Two Snohomish County deputies fired for dishonesty two months ago have been reinstated to their jobs by newly elected Sheriff Adam Fortney, just days after he reinstated another deputy who had been fired following the shooting of an unarmed man whose family was paid $1 million by the county to settle a civil-rights and wrongful-death lawsuit.
In a memo issued last week, Fortney said he would grant grievances filed by the deputies’ union and would rehire Master Patrol Deputy Matt Boice and Deputy Evan Twedt, both of whom had been fired by former three-term Sheriff Ty Trenary just days before the election. Fortney had accused Trenary of playing politics with discipline during the race, alleging the former sheriff was retaliating against deputies who supported Fortney during the election.
Boice and Twedt were dismissed after an internal investigation determined they had performed a warrantless and illegal search on a car during at traffic stop in Snohomish in 2017 and then tried to cover it up, according to documents.
Election records at the Public Disclosure Commission reviewed last week indicate that Boice and Twedt both contributed to Fortney’s campaign for sheriff. The amounts were relatively small — a few hundred dollars. The exact amounts were not immediately available because the PDC’s website was down Tuesday.
Fortney, a 23-year veteran in the Snohomish County Sheriff’s Office, is the former president of the Deputy Sheriff’s Association. He resigned when he announced he was running for sheriff, and was replaced as union president by Boice. Records indicates that Boice and Twedt had been supervised by Fortney, who was a patrol sergeant when he announced his campaign last April. Fortney defeated Trenary with 56% of the vote in the November election.
Fortney during his campaign had promised to review the discipline meted out by Trenary to Boice, Twedt and Deputy Art Wallin, who was involved in a shooting that claimed the life of 24-year-old Nicholas Peters following a chase near Bothell last year. All three had been supervised by Fortney in the field. Fortney himself was disciplined by Trenary for his role in allowing Wallin to engage in a pursuit with Peters.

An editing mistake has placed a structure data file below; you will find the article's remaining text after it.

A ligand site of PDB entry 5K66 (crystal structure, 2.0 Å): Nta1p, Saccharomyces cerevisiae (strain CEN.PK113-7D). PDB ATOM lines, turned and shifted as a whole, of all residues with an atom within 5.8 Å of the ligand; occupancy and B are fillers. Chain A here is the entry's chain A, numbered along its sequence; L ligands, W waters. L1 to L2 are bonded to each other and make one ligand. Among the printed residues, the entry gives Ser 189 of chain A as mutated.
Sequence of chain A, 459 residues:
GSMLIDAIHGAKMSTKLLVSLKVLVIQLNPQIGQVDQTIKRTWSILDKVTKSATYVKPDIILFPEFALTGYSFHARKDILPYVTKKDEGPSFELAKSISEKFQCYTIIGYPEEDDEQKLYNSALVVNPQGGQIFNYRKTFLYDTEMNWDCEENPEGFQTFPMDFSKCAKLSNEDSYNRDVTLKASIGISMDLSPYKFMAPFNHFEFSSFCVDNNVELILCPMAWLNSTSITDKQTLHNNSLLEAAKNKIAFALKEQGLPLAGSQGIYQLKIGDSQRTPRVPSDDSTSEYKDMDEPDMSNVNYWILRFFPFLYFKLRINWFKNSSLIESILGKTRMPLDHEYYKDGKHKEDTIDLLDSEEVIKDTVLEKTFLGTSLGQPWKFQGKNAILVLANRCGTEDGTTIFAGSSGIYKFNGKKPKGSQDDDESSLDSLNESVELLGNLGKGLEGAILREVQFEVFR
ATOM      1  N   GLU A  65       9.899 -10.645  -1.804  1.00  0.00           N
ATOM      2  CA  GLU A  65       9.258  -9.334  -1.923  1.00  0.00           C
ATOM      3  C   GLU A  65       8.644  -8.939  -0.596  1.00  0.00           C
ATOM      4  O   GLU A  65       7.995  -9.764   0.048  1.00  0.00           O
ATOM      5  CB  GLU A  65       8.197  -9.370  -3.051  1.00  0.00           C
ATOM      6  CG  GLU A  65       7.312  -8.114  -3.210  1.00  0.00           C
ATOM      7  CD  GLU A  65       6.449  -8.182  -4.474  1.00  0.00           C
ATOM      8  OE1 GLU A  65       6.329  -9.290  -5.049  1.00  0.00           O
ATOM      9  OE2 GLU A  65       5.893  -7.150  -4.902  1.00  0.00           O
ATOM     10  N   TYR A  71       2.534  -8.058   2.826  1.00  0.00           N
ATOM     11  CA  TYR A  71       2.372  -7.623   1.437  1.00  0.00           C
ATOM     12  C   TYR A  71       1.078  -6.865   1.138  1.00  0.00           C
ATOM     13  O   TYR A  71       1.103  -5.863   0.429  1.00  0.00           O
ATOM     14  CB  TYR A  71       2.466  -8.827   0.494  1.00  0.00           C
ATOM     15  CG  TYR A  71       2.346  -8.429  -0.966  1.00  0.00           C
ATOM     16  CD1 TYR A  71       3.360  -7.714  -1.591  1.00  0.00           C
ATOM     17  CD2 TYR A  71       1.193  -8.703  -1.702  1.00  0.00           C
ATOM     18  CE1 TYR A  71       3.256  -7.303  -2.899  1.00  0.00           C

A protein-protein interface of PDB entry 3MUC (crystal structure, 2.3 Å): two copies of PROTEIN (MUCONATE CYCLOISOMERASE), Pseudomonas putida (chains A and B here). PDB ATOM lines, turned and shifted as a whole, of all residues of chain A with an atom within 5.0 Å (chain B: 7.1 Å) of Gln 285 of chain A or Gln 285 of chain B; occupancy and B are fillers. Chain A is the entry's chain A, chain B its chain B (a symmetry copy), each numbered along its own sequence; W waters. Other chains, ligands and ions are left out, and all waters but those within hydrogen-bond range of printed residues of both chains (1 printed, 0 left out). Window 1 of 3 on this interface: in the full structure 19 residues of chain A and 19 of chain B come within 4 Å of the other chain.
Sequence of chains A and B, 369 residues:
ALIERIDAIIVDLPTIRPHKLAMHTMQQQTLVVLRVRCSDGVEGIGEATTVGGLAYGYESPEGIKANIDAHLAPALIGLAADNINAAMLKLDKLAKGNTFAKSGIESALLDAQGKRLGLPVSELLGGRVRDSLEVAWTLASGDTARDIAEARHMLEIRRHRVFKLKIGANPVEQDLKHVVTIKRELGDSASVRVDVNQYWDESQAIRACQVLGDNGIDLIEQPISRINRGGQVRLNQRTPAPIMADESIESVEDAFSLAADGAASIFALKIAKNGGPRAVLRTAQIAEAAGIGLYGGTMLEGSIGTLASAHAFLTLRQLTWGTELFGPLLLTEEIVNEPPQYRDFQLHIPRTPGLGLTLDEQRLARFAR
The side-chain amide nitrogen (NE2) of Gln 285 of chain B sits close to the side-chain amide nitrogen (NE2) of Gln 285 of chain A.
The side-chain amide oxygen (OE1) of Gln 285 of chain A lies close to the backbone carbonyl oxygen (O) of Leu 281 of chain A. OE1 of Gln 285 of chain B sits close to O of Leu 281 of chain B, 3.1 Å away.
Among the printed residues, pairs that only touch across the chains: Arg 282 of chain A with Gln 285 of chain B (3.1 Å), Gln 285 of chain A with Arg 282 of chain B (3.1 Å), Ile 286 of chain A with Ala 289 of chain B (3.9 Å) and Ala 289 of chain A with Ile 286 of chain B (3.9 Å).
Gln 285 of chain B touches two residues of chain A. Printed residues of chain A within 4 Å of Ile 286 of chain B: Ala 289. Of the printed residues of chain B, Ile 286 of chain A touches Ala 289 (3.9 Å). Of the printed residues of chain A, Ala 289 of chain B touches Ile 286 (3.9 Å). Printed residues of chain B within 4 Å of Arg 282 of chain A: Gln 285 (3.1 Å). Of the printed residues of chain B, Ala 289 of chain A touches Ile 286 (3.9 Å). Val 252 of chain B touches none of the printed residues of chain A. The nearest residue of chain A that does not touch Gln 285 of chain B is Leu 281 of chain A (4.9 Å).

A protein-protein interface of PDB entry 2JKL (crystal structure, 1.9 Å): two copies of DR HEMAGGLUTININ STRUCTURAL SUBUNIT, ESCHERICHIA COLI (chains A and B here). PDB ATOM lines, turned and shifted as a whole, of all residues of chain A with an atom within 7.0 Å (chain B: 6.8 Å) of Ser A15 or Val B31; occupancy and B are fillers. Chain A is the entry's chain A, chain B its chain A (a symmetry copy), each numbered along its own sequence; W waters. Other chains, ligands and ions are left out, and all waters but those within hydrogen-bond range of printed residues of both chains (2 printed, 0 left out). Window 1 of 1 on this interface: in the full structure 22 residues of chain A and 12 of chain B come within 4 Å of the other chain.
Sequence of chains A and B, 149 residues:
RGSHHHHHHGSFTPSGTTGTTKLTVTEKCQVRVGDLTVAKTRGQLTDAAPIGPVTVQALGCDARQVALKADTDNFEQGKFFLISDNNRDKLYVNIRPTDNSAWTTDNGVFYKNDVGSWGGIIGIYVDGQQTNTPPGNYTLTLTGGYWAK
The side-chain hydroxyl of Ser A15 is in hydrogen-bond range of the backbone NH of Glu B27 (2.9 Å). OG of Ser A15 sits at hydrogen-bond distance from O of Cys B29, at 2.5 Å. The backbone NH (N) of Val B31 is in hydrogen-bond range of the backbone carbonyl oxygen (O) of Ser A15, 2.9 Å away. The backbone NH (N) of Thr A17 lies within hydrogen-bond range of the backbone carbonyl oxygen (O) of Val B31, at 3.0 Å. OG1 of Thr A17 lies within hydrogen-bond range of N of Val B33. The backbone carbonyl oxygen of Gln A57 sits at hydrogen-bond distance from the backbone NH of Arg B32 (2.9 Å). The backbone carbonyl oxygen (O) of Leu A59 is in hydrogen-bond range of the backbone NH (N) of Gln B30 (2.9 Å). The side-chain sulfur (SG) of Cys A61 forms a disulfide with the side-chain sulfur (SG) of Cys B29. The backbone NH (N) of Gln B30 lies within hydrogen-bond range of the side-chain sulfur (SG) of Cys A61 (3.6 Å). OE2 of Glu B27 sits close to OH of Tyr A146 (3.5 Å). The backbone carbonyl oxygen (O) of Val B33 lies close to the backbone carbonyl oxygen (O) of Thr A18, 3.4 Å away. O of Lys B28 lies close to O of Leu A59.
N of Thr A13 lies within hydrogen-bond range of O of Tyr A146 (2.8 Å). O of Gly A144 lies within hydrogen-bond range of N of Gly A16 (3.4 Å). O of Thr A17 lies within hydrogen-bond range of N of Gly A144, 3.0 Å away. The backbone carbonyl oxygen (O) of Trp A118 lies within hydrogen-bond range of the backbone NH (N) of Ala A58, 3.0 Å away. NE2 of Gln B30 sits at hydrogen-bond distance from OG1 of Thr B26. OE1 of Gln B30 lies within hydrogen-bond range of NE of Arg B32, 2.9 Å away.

Trenary, who was sheriff at the time, fired Wallin for multiple policy violations after Snohomish County Prosecutor Adam Cornell determined that Peters’ shooting death did not violated the law. Reinstating Wallin to the department was one of Fortney’s first official acts as sheriff.
The sheriff’s office on Monday had denied Fortney had reinstated the deputies. Spokeswoman Shari Ireton said that Fortney was reviewing the dismissals as part of his campaign promises. However, as with Wallin, Fortney issued a memorandum — dated Friday — that announced his decision to reinstate Boice and Twedt and his justifications behind it. In that memo, Fortney said it appeared that Boice and Twedt had failed to properly document and file reports regarding the search of the vehicle, which turned up drugs and a gun. As discipline, Fortney said a letter of reprimand will be placed in each of their files for three years.
Fortney, in his letter, said the two deputies were blamed for an oversight made by a police trainee who was helping inventory evidence seized during a traffic stop.
“I do not believe [Deputy] Boice or [Deputy] Twedt purposefully violated any laws whatsoever, nor were they dishonest in any of the dealings related to this matter,” Fortney wrote.